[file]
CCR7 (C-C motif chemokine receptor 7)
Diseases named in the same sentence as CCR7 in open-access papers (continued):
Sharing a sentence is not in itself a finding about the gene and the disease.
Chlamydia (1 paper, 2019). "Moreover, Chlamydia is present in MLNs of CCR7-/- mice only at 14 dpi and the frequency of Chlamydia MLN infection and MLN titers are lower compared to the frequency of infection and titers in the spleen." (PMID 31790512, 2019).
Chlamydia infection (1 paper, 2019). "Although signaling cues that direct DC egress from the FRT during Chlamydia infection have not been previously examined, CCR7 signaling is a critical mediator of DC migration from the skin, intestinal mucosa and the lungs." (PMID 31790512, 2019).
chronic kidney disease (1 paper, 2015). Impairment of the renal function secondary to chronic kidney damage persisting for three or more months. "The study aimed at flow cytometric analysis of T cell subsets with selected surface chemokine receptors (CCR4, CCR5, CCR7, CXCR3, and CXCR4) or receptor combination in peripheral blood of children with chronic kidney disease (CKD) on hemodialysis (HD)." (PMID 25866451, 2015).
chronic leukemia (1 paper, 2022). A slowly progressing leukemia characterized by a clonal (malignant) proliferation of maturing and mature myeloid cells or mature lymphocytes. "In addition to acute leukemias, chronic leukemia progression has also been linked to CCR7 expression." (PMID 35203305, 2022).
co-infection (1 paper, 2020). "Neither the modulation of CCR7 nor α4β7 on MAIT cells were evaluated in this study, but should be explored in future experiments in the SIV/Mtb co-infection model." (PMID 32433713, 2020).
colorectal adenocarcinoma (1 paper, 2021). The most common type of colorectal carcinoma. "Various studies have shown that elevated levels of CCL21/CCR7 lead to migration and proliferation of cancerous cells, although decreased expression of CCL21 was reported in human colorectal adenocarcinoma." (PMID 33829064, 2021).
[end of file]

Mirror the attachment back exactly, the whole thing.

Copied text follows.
CCR7 (C-C motif chemokine receptor 7)
Diseases named in the same sentence as CCR7 in open-access papers (continued):
Sharing a sentence is not in itself a finding about the gene and the disease.
Chlamydia (1 paper, 2019). "Moreover, Chlamydia is present in MLNs of CCR7-/- mice only at 14 dpi and the frequency of Chlamydia MLN infection and MLN titers are lower compared to the frequency of infection and titers in the spleen." (PMID 31790512, 2019).
Chlamydia infection (1 paper, 2019). "Although signaling cues that direct DC egress from the FRT during Chlamydia infection have not been previously examined, CCR7 signaling is a critical mediator of DC migration from the skin, intestinal mucosa and the lungs." (PMID 31790512, 2019).
chronic kidney disease (1 paper, 2015). Impairment of the renal function secondary to chronic kidney damage persisting for three or more months. "The study aimed at flow cytometric analysis of T cell subsets with selected surface chemokine receptors (CCR4, CCR5, CCR7, CXCR3, and CXCR4) or receptor combination in peripheral blood of children with chronic kidney disease (CKD) on hemodialysis (HD)." (PMID 25866451, 2015).
chronic leukemia (1 paper, 2022). A slowly progressing leukemia characterized by a clonal (malignant) proliferation of maturing and mature myeloid cells or mature lymphocytes. "In addition to acute leukemias, chronic leukemia progression has also been linked to CCR7 expression." (PMID 35203305, 2022).
co-infection (1 paper, 2020). "Neither the modulation of CCR7 nor α4β7 on MAIT cells were evaluated in this study, but should be explored in future experiments in the SIV/Mtb co-infection model." (PMID 32433713, 2020).
colorectal adenocarcinoma (1 paper, 2021). The most common type of colorectal carcinoma. "Various studies have shown that elevated levels of CCL21/CCR7 lead to migration and proliferation of cancerous cells, although decreased expression of CCL21 was reported in human colorectal adenocarcinoma." (PMID 33829064, 2021).